Yuan-Cheng Fung

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Yuan-Cheng Fung
Born (1919-09-15) September 15, 1919 (age 104)
Changzhou, Jiangsu, China
Citizenship American
Nationality American
Fields Bioengineering
Institutions Caltech
Alma mater Nanjing University
Doctoral advisor Ernest Sechler
Known for Bioengineering
Notable awards von Karman Medal (1976)
Otto Laporte Award (1977)
Timoshenko Medal (1991)
National Medal of Science (2000)
Jordan Allen Medal (1991)
Russ Prize (2007)

Yuan-Cheng "Bert" Fung (born 1919) is an American bioengineer and scientist. He is regarded as a founding figure of bioengineering, tissue engineering, and the "Founder of Modern Biomechanics".[1]


Fung was born in Jiangsu Province, China in 1919. He earned a bachelor's degree in 1941 and a master's degree in 1943 from the National Central University (later renamed Nanjing University in mainland China and reinstated in Taiwan), and earned a Ph.D. from the California Institute of Technology in 1948.

Fung currently is Professor Emeritus and Research Engineer at the University of California, San Diego (UCSD). He published prominent texts along with Pin Tong who was then at Hong Kong University of Science & Technology.


He is the author of numerous books including Foundations of Solid Mechanics, Continuum Mechanics, and a series of books on Biomechanics. He is also one of the principal founders of the Journal of Biomechanics and was a past chair of the ASME International Applied Mechanics Division. In 1972, Fung established the Biomechanics Symposium under the American Society of Mechanical Engineers. This biannual summer meeting, first held at the Georgia Institute of Technology, became the annual Summer Bioengineering Conference. Fung and colleagues were also the first to recognize the importance of residual stress on arterial mechanical behavior.[2]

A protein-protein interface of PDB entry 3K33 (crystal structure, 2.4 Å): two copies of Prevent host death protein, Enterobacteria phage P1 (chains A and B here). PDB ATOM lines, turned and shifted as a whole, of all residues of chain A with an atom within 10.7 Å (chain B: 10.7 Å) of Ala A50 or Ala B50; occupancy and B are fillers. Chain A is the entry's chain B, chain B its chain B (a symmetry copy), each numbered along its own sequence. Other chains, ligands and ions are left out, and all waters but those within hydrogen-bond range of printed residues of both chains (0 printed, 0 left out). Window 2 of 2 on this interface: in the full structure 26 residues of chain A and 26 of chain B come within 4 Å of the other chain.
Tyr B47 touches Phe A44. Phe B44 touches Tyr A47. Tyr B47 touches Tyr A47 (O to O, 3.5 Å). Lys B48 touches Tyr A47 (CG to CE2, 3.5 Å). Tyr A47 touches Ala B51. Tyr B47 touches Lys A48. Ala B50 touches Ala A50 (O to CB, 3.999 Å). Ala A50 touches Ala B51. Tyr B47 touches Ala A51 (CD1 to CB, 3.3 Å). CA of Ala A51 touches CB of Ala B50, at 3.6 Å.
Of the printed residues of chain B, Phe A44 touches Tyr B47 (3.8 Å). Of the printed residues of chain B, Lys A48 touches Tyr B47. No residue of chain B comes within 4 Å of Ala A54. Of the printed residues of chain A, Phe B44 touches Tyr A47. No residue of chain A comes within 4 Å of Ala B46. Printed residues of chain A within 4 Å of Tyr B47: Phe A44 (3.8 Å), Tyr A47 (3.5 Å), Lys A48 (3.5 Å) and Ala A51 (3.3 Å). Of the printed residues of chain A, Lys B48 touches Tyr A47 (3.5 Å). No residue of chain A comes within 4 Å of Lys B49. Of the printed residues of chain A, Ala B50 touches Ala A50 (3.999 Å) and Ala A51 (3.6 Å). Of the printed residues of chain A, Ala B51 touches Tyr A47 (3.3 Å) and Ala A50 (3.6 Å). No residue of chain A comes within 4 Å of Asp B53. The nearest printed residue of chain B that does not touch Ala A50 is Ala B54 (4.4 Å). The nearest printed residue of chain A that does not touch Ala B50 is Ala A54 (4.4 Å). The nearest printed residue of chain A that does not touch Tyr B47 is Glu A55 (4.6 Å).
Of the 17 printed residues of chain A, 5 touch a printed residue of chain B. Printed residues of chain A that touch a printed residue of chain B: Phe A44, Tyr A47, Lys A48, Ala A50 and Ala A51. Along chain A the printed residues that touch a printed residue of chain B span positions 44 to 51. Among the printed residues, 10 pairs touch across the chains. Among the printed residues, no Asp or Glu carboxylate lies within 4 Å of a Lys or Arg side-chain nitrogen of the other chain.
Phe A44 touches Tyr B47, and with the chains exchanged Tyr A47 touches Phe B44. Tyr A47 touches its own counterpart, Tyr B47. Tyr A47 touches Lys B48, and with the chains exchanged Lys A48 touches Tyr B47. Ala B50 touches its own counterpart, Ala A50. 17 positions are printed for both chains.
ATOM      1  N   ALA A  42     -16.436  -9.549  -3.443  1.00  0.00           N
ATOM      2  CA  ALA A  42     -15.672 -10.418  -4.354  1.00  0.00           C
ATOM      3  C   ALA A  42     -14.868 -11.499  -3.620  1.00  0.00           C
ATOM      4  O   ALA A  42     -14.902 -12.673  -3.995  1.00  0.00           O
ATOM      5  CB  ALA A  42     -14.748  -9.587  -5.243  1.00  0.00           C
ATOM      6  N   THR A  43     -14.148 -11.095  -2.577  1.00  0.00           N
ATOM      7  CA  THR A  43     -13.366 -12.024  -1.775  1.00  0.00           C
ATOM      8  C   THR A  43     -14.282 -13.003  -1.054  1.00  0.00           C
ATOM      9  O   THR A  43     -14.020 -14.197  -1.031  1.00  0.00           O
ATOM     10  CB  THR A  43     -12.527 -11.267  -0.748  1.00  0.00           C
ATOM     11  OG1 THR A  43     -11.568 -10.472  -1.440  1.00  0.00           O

Fung's Law

Fung's famous exponential strain constitutive equation for preconditioned soft tissues is

w = \frac{1}{2}\left[q + c\left( e^Q -1 \right) \right]


q=a_{ijkl}E_{ij}E_{kl} \qquad Q=b_{ijkl}E_{ij}E_{kl}

quadratic forms of Green-Lagrange strains E_{ij} and a_{ijkl}, b_{ijkl} and c material constants.[3] w is a strain energy function per volume unit, which is the mechanical strain energy for a given temperature. Materials that follow this law are known as Fung-elastic.[4]

Honors and awards

Fung was elected to the United States National Academy of Science (1993), the National Academy of Engineering (1979), the Institute of Medicine (1991), the Academia Sinica (1968), and is a Foreign Member of the Chinese Academy of Sciences (1994 election).


External links